While their subsequent chart-topping albums would contain far more ambitious songwriting and musicianship, the Police's 1978 debut, Outlandos d'Amour (translation: Outlaws of Love) is by far their most direct and straightforward release. Although Sting, Andy Summers, and Stewart Copeland were all superb instrumentalists with jazz backgrounds, it was much easier to get a record contract in late-'70s England if you were a punk/new wave artist, so the band decided to mask their instrumental prowess with a set of strong, adrenaline-charged rock, albeit with a reggae tinge. Some of it may have been simplistic ("Be My Girl-Sally," "Born in the '50s"), but Sting was already an ace songwriter, as evidenced by all-time classics like the good-girl-gone-bad tale of "Roxanne," and a pair of brokenhearted reggae-rock ditties, "Can't Stand Losing You" and "So Lonely." But like all other Police albums, the lesser-known album cuts are often highlights themselves -- the frenzied rockers "Next to You," "Peanuts," and "Truth Hits Everybody," as well as more exotic fare like the groovy album closer "Masoko Tanga" and the lonesome "Hole in My Life." Outlandos d'Amour is unquestionably one of the finest debuts to come out of the '70s punk/new wave movement.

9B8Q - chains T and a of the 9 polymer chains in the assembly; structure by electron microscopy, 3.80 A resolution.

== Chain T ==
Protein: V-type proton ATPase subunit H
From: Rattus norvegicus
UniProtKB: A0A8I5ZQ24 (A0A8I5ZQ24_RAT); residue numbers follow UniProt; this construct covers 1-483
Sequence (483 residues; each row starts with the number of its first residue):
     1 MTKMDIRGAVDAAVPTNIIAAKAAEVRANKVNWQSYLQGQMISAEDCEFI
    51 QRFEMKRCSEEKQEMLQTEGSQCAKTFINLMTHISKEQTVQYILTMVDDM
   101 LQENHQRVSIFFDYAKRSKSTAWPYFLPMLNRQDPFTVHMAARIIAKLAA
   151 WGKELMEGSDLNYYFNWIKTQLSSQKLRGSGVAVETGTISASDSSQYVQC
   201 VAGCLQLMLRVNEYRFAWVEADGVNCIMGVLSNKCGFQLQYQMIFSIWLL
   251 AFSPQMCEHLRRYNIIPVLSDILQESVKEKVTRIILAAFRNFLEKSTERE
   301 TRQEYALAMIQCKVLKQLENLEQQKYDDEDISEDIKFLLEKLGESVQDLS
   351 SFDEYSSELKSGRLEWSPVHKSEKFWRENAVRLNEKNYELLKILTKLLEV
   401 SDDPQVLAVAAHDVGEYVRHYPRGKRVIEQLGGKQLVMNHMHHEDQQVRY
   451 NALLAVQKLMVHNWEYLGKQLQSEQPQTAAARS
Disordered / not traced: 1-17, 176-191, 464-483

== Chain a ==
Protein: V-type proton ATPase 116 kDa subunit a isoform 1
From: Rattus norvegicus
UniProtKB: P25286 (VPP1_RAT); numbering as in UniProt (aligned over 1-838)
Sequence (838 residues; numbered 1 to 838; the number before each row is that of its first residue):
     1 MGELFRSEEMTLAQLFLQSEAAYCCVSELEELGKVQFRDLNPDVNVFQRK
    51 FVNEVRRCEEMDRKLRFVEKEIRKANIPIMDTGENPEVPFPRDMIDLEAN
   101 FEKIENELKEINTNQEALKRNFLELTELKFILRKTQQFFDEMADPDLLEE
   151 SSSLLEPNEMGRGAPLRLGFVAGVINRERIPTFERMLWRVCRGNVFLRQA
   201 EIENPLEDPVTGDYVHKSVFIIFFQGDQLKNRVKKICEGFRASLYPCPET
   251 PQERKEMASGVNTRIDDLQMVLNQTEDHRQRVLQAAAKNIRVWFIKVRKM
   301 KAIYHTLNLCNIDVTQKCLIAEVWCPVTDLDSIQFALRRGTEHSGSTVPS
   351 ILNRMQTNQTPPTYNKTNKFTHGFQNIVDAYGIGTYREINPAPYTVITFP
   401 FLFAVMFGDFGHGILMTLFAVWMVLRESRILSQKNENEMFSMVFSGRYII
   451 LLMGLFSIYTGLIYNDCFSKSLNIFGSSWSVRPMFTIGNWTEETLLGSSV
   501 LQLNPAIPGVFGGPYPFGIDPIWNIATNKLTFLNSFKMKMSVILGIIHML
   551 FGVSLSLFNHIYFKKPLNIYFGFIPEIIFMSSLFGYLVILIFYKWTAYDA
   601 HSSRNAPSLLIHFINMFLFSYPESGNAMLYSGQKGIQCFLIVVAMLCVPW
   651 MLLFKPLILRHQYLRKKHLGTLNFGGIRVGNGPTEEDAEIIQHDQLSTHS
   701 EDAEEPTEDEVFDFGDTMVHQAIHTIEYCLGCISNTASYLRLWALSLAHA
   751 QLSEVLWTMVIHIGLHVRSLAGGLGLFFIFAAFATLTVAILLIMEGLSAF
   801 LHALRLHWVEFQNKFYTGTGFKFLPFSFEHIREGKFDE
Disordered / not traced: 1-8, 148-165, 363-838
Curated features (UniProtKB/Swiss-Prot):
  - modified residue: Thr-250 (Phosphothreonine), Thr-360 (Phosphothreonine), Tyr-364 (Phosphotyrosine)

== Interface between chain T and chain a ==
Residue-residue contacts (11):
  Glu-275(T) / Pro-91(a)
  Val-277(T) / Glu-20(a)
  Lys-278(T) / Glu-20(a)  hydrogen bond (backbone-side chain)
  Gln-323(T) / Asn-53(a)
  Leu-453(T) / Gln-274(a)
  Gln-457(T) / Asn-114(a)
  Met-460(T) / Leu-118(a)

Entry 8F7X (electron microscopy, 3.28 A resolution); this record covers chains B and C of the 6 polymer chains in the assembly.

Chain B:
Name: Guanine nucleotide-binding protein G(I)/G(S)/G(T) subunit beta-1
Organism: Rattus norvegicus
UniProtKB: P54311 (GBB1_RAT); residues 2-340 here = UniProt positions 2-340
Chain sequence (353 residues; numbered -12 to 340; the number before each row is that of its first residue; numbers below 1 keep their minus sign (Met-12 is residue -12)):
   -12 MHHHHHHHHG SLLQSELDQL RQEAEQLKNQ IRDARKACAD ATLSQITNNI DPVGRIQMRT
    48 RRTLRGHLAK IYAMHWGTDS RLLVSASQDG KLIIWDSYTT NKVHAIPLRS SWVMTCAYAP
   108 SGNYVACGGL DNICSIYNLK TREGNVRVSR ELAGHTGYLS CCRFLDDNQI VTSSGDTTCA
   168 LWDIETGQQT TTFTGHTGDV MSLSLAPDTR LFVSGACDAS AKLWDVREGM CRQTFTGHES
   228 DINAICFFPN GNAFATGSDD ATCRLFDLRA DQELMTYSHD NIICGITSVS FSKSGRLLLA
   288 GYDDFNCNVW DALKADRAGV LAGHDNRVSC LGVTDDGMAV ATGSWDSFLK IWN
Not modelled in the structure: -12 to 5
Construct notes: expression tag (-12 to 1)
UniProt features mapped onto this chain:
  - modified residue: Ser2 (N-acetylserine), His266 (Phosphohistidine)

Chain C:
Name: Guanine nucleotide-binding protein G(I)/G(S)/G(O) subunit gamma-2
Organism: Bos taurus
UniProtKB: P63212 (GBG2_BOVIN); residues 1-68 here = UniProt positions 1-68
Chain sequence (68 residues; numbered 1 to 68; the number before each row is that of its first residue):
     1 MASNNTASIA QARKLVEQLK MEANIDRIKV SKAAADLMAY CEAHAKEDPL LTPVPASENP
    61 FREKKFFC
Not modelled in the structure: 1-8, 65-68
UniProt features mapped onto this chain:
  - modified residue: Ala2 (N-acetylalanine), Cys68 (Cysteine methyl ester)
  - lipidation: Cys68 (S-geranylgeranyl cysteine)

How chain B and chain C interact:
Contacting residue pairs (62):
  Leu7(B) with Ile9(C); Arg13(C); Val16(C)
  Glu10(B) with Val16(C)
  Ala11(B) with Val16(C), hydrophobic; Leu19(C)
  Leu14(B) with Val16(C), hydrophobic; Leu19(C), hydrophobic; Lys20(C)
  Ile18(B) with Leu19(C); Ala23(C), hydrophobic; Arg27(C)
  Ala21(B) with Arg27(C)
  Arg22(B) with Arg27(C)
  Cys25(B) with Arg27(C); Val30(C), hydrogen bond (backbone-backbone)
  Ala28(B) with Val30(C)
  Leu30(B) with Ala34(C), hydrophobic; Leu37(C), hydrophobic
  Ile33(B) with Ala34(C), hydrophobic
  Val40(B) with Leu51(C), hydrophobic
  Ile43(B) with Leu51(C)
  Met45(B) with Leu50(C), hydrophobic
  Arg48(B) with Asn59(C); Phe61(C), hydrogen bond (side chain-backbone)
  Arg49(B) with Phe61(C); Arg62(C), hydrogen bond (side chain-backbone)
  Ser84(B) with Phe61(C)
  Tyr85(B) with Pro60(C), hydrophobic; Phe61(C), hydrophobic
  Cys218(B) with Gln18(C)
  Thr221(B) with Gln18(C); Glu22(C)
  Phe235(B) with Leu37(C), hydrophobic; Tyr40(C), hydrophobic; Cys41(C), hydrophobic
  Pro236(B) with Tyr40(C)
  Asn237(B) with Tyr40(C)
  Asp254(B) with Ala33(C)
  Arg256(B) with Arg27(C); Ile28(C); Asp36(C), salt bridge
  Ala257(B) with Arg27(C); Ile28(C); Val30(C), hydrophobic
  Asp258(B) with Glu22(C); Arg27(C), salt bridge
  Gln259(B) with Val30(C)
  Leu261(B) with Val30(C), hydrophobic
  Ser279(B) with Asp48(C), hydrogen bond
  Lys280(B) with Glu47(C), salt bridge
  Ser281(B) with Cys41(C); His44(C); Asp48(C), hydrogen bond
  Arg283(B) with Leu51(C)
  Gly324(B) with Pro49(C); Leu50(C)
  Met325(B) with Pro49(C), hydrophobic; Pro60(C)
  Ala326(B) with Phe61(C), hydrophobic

Outlandos d'Amour Review
by Greg Prato